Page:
SEC. 3. Guiding Principles. – This Act declares the following as basic guiding 20 principles:

a. In the promotion of reproductive health, there should be no bias for either modern or natural methods of family planning;

b. Reproductive health goes beyond a demographic target because it is principally about health and rights;

c. Gender equality and women empowerment are central elements of reproductive health and population development;

d. Since manpower is the principal asset of every country, effective reproductive health care services must be given primacy to ensure the birth and care of healthy children and to promote responsible parenting;

e. The limited resources of the country cannot be suffered to be spread so thinly to service a burgeoning multitude that makes the allocations grossly inadequate and effectively meaningless;

f. Freedom of informed choice, which is central to the exercise of any right, must be fully guaranteed by the State like the right itself;

g. While the number and spacing of children are left to the sound judgment of parents and couples based on their personal conviction and religious beliefs, such concerned parents and couples, including unmarried individuals, should be afforded free and full access to relevant, adequate and correct information on reproductive health and human sexuality and should be guided by qualified State workers and professional private practitioners;

h. Reproductive health, including the promotion of breastfeeding, must be the joint concern of the National Government and Local Government Units (LGUs);

i. Protection and promotion of gender equality, woman empowerment and human rights, including reproductive health rights, are imperative;

j. Development is a multi-faceted process that calls for the coordination and integration of policies, plans, programs and projects that seek to uplift the quality of life of the people, more particularly the poor, the needy and the 21 marginalized;

k. Active participation by and thorough consultation with concerned non-government organizations (NGOs), people’s organizations (POs) and communities are imperative to ensure that basic policies, plans, programs and projects address the priority needs of stakeholders;

l. Respect for, protection and fulfillment of reproductive health rights seek to promote not only the rights and welfare of adult individuals and couples but those of adolescents’ and children’s as well; and

m. While nothing in this Act changes the law on abortion, as abortion remains a crime and is punishable, the government shall ensure that women seeking care for post-abortion complications shall be treated and counseled in a humane, non-judgmental and compassionate manner.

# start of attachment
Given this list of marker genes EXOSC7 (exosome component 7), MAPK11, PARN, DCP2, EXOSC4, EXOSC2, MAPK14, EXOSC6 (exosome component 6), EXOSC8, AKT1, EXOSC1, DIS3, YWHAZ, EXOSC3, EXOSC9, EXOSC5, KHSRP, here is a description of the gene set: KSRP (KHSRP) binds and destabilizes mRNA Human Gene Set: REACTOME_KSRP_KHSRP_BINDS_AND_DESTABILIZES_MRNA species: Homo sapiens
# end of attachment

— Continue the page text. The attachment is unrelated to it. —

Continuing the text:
SEC. 4. Definition of Terms. – For purposes of this Act, the following terms shall be defined as follows:

a. Responsible Parenthood – refers to the will, ability and commitment of parents to respond to the needs and aspirations of the family and children more particularly through family planning.

b. Family Planning – refers to a program which enables couples and individuals to decide freely and responsibly the number and spacing of their children and to have the information and means to carry out their decisions, and to have informed choice and access to a full range of safe, legal and effective family planning methods, techniques and devices.

c. Reproductive Health – refers to the state of physical, mental and social well-being and not merely the absence of disease or infirmity, in all matters relating to the

reproductive system and to its functions and processes. This implies that people are able to have a satisfying and safe sex life, that they have the capability to reproduce and the freedom to decide if, when and how often to do so, provided that these are not against the law. This further implies that women and men are afforded equal status in matters related to sexual relations and reproduction.

d. Reproductive Health Rights – refers to the rights of individuals and couples to decide freely and responsibly the number, spacing and timing of their children; to make other decisions concerning reproduction free of discrimination, coercion and violence; to have the information and means to carry out their decisions; and to attain the highest standard of sexual and reproductive health.